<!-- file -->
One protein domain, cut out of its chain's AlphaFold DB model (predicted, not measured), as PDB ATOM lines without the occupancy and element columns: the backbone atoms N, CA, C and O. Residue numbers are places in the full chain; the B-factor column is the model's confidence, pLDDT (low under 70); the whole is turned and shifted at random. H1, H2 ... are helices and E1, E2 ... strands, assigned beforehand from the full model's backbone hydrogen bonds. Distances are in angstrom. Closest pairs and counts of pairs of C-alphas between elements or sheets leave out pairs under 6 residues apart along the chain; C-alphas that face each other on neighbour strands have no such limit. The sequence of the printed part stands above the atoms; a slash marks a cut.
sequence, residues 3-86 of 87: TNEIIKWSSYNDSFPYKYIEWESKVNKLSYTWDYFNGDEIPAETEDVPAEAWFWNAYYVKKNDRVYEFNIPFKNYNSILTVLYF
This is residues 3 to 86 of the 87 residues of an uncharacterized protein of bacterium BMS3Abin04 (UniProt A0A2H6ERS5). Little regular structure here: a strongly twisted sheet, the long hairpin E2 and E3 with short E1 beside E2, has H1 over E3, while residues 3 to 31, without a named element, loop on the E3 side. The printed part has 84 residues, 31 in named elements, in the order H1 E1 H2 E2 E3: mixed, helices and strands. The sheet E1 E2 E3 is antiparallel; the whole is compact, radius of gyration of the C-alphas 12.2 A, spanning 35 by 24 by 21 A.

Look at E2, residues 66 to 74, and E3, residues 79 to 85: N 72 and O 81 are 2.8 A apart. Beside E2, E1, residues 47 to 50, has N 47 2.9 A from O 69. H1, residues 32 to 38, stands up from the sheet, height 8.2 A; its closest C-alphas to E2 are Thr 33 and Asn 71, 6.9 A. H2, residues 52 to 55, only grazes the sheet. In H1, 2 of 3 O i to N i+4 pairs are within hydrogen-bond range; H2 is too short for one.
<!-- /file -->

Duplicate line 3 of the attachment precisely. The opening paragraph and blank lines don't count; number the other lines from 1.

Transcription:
Look at E2, residues 66 to 74, and E3, residues 79 to 85: N 72 and O 81 are 2.8 A apart. Beside E2, E1, residues 47 to 50, has N 47 2.9 A from O 69. H1, residues 32 to 38, stands up from the sheet, height 8.2 A; its closest C-alphas to E2 are Thr 33 and Asn 71, 6.9 A. H2, residues 52 to 55, only grazes the sheet. In H1, 2 of 3 O i to N i+4 pairs are within hydrogen-bond range; H2 is too short for one.